Patsy Cline at the Cimarron Ballroom, 1961

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clinecimarron.jpg

This is not quite 1957, but it is certainly from the same era, and it will give you a sense of the kind of entertainment that was available in downtown Tulsa back in the day.

In June 1961, Patsy Cline was a passenger in a head-on collision and was thrown through the windshield. Just six weeks later, on July 29, still scarred and hobbled by her injuries, she performed her first concert since the wreck.

The venue was the Cimarron Ballroom at 4th and Denver in downtown Tulsa, in what was once the Akdar Shrine Mosque. (It was demolished in the '70s for parking, and the site is now home to the Tulsa Transit station.) This was the home of Leon McAuliffe and his western swing band, the Cimarron Boys. McAuliffe was steel guitar player for Bob Wills and His Texas Playboys during their formative years in Tulsa, but he started his own band in Tulsa after serving in World War II. McAuliffe and his band served as Patsy's band that night.

And that night in July 1961, the sound man decided to roll tape. Thirty-some years later, the reel-to-reel tape resurfaced, and in 1997 it was issued on CD: Patsy Cline: Live at the Cimarron Ballroom.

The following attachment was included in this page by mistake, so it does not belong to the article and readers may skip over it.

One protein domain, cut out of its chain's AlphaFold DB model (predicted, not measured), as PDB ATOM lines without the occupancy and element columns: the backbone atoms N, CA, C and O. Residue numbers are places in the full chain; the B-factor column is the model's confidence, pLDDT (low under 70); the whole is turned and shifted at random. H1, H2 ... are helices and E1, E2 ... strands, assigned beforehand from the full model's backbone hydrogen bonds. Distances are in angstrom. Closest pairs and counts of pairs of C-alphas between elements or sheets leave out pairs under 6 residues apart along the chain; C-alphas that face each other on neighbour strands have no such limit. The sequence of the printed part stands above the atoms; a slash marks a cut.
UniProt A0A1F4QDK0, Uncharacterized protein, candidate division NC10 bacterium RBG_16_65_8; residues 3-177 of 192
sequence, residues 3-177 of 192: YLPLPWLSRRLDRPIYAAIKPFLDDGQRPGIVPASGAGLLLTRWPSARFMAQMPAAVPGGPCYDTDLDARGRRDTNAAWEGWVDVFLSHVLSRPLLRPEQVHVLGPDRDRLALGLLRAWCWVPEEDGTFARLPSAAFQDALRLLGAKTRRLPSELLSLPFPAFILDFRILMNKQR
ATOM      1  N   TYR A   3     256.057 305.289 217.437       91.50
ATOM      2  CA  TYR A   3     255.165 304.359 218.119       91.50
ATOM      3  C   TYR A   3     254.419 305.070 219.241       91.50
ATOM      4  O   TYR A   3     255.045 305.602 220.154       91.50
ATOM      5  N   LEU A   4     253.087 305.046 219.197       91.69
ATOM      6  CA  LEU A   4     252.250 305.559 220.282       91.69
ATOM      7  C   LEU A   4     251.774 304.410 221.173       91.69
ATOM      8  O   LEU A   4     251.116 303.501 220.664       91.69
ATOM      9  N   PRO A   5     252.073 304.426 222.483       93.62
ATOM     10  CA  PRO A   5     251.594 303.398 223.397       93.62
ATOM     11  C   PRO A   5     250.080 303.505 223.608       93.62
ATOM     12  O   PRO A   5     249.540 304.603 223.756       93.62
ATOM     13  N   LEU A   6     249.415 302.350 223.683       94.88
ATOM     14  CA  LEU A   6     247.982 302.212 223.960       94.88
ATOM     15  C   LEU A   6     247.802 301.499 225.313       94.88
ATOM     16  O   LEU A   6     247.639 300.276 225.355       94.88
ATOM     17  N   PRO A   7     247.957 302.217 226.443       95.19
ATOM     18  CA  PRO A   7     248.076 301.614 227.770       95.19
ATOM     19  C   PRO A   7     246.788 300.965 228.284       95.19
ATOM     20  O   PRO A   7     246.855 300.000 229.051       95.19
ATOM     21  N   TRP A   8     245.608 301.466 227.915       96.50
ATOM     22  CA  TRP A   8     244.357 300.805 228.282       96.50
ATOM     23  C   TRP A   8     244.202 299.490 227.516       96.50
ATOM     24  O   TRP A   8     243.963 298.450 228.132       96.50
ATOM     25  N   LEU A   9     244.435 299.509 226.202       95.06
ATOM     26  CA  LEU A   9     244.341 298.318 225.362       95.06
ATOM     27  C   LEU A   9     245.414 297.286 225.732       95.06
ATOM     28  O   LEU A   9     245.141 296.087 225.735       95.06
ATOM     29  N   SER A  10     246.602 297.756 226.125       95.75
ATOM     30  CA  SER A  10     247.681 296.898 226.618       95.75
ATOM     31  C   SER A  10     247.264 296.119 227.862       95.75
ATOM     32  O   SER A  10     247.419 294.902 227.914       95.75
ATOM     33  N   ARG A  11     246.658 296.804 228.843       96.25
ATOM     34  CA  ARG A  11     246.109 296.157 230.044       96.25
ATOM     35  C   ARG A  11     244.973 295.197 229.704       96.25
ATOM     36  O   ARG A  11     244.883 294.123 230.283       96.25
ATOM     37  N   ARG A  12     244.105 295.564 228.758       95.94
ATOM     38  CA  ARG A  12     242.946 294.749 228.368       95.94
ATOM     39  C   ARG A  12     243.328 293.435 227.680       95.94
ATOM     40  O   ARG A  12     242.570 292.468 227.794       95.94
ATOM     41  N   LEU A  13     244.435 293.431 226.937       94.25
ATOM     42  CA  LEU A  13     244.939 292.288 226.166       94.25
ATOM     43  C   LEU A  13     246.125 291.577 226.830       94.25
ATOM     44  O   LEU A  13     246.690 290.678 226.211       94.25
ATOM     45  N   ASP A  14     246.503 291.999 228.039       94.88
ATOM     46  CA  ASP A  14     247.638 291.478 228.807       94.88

The Tulsa City-County Library has several copies of the CD circulating. I just checked it out today and listened to it for the first time.

The recording is not an audiophile's dream -- there are a few dropouts, there was feedback on a couple of songs -- but it's still a live performance by one of the most amazing vocalists of the 20th century, backed by a great western swing band. The CD includes the between-songs banter between Patsy and the band and the audience. And we get to hear Patsy Cline without the heavy production of her Nashville sessions. The liner notes include photos of Patsy at the Cimarron, a transcript of the spoken parts of the recording, and, on the back, a facsimile of a poster advertising the event.

For those used to strict segregation between musical genres, the set list will be a surprise. It includes some of her hits ("I Fall to Pieces," "Walking after Midnight," "Poor Man's Roses"), and covers of classic Dixieland ("Bill Bailey"), western swing ("San Antonio Rose"), and Hank Williams ("Lovesick Blues") songs, plus two rock-n-roll tunes: "Stupid Cupid" and "Shake, Rattle, and Roll."

Here are several articles that tell the story of this performance and how it came to be issued on CD, plus a couple of reviews of the CD.

From Guy Cesario's PatsyClineTribute.com
From the Milwaukee Journal-Sentinel
A short review by Robert Christgau
Providence Phoenix review (via Google cache)

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1 Comments

W. Author Profile Page said:

Thanks a million for finding this. I didn't even know this recording existed. I requested it online from my library right away, and I can't wait to hear it.

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This page contains a single entry by Michael Bates published on January 31, 2007 10:26 PM.

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